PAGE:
PHOENIX — Republican Vernon Parker said last Wednesday he supports an initiative to outlaw “dark money” in political campaigns because he knows what it’s like to be the victim of it.
Parker and fellow Republican Lucy Mason were running for the Arizona Corporation Commission in 2014 as a “solar team.” But they were overwhelmed when two groups that wouldn’t disclose donors spent $3.2 million to ensure the election of two other Republicans: Tom Forese and Doug Little.
Parker, who previously had been mayor of Paradise Valley, told Capitol Media Services he can’t say that he definitely would have been elected had all that cash from anonymous sources not been poured into the race. But it certainly overwhelmed the $261,000 he had and was spent on his behalf, and the $176,000 expended in support of Mason, a former state legislator from Prescott.
More to the point, Parker said it might have made a difference to voters if they knew who put all that cash into the campaign. And he thinks it was Arizona Public Service, a utility regulated by the commission.
A spokesman for APS has refused to confirm or deny that the state’s largest electric utility was the source of the dollars spent by the Free Enterprise Club and Save Our State Now, the groups that spent all the money into the bid to elect Republicans Forese and Little. But he did say that the utility has a right to defend itself against what it believes were unfair charges.
The initiative, if it makes the ballot and is approved in November, would require public disclosure of the source of all donations of at least $2,500. And former Phoenix Mayor Terry Goddard said it is structured so that it would trace the dollars back to the original sources rather than simply the innocent-sounding name of any group that spent the cash.
Goddard said Wednesday that organizers have about 140,000 signatures in hand.
They need 225,963 by July 5 to qualify for the ballot. But Goddard said the goal is close to 300,000 to provide sufficient cushion for invalid names.
The initiative proposes to put what amounts to “right-to-know” language into the Arizona Constitution. It not only mandates disclosure of any individual, association or corporation that spends at least $2,500 in any two-year election cycle but imposes fines triple to the undisclosed amount.
Backers are proposing a constitutional change to keep lawmakers from thwarting the ultimate goal. And there is reason to believe that a majority of the Republican-controlled Arizona Legislature are opposed.
Last year, lawmakers expanded existing exemptions from financial disclosure laws for so-called “social welfare’’ groups. And earlier this year, they voted to ban such cities and counties from enacting their own campaign transparency requirements.
House Speaker J.D. Mesnard, R-Chandler, has been a prime architect of those moves, saying these laws shield those who are funding unpopular views from harassment.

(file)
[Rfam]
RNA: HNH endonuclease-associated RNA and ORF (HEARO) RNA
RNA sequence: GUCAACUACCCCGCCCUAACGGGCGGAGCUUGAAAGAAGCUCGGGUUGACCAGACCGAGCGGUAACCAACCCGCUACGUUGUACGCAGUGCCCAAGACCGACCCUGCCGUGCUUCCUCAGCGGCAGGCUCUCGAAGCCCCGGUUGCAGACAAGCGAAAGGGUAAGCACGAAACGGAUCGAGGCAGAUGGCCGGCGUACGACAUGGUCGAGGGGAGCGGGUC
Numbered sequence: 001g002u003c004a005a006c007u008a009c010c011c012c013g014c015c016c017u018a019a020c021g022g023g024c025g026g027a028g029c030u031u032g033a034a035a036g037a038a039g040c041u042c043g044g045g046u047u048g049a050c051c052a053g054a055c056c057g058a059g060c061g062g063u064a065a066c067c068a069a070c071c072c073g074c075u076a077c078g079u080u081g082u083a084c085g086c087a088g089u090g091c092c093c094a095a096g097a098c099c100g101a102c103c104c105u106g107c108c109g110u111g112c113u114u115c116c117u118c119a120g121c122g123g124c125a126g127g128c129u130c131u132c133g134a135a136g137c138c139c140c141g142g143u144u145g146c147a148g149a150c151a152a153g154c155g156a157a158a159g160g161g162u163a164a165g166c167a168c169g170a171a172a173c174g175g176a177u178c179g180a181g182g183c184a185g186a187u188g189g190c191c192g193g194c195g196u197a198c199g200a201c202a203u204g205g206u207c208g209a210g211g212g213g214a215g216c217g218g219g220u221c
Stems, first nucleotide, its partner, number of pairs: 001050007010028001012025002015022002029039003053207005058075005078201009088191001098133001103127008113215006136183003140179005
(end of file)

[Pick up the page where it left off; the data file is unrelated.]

“We have a right to speech, which our money is speech,” Mesnard said during debate. “We have a right to privacy in those associations.”
But Parker said that right to privacy has implications, as it did in the 2014 Arizona Corporation Commission race. He said early polls among GOP voters had him up by 18 points. But that was before the infusion of the cash by the two social welfare groups who he said spent “millions of dollars to trash one candidate and then promote another candidate without knowing where that money has come from.”
Parker said everyone has a right to contribute. But he said the “who” — the missing piece now — is critical.
“Once you know who’s contributing, you can definitely figure out why,” he said. “If we did not have anonymous donors, I believe that we would have prevailed.”
Parker insisted “this isn’t personal,” even as he went on to say, “I believe that I would have been a better person to serve on a statewide office than the two who were elected.”
And Parker said he remains convinced that APS was, in fact, the source of all those dollars.
That, however, remains to be proved.
Republican Bob Burns, a member of the commission, has been engaged in a multi-year battle to force both APS and Pinnacle West Capital Corp., its parent, to disclose what they spent on the 2014 campaign. He even issued subpoenas demanding that the company open its books and that corporate executives appear to testify.
But, to date, Burns has been thwarted, and not only because APS and Pinnacle West are in court fighting the subpoenas. He also has gotten no support in his quest from the other four Republicans serving on the panel.
Whether public disclosure makes a difference is up for debate.
Two years ago, APS made no secret of the fact it put more than $3.9 million into the general election campaign in the successful bid to ensure the election of the three Republicans running. But Solar City spent more than $2 million to back Democrat Bill Mundell, with Burns also getting the benefit of more than $1 million of spending on his behalf.
Goddard said he believes the measure would pass easily — if it gets on the ballot.
There is reason for such optimism. Earlier this year, Tempe voters approved their own financial disclosure law by a margin of 91-9 percent, an indication of broad bipartisan support.
The future of that measure is in doubt, however, as the legislatively approved preemption of such local laws takes effect Aug. 3. That is likely to lead to a legal fight over whether cities — particularly charter cities like Tempe — can write their own election laws no matter what the Legislature says.
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